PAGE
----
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Letter to the editor: Unions, workers paid way to middle class

Sarah Backer’s commentary on and indictment of unions as having lost their way, only representing old folks and featherbedding and other assorted observations reveals an uninformed and sophomoric point of view and not the realities of our labor movement here in Houston and elsewhere.

Yes, unions plead guilty to some corporate charges that are obliquely referenced.  We have raised wages for workers and brought about the greatest middle class that the world has ever seen (’50s, ’60s, ’70s and ’80s). Savable wages, health benefits, pensions, job protections and national laws that protect all workers along with an unprecedented upward mobility for all workers as they organized and negotiated for better wages, hours and conditions of employment. Union workers only asked for what was their fair share in return for the labor that they provided. Only recently with the decline in union membership, largely through corporate outsourcing, that the above economic benefits have also declined. This is no coincidence.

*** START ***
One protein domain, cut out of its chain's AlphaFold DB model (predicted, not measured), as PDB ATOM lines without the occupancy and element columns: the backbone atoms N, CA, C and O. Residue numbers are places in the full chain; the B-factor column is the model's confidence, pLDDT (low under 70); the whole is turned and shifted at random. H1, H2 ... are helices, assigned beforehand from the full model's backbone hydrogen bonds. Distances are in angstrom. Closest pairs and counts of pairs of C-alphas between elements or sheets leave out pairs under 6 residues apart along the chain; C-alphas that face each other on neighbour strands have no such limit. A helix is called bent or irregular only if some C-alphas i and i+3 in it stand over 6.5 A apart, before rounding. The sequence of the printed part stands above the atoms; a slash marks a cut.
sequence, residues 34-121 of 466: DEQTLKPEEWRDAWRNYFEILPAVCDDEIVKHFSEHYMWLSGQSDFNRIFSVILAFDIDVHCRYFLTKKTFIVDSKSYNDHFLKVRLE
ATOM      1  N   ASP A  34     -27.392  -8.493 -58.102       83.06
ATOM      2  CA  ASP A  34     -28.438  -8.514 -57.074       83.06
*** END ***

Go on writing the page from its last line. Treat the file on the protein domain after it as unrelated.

Workers from all backgrounds have benefited. Men, women, African  Americans, Latinos and Asians all have better pay and benefits than their non-union counterparts. Unions are part of the so-called laws of economics — a counterbalance against unabashed corporate greed and exploitation. Unions and all workers have been struggling against the onslaught of corporate globalization. The so-called “free market” that is sought by this writer readily crushes (or burns as in the recent garment factory fire) workers in its quest for profits above people.

The very public University of Houston that this writer is attending and gaining benefit from is part of the “collective good” that benefits our students and our country’s future and is supported by unions and their members through taxation.

Going all the way back to the 1960s, unions’ history of racial discrimination is a real stretch.  One needs to look at the union leadership today and more importantly union members, and it is a far different world. I was a student at UH in the ’60s. We can all have an interesting conversation about discrimination at UH if you would like to have it, but it would not be relevant to today’s student population or workplace. As for the corporate world, and who dominates that leadership, it is still largely pale and male.

— Richard Shaw, class of 1969, is secretary-treasurer of the Harris County AFL-CIO Council. 

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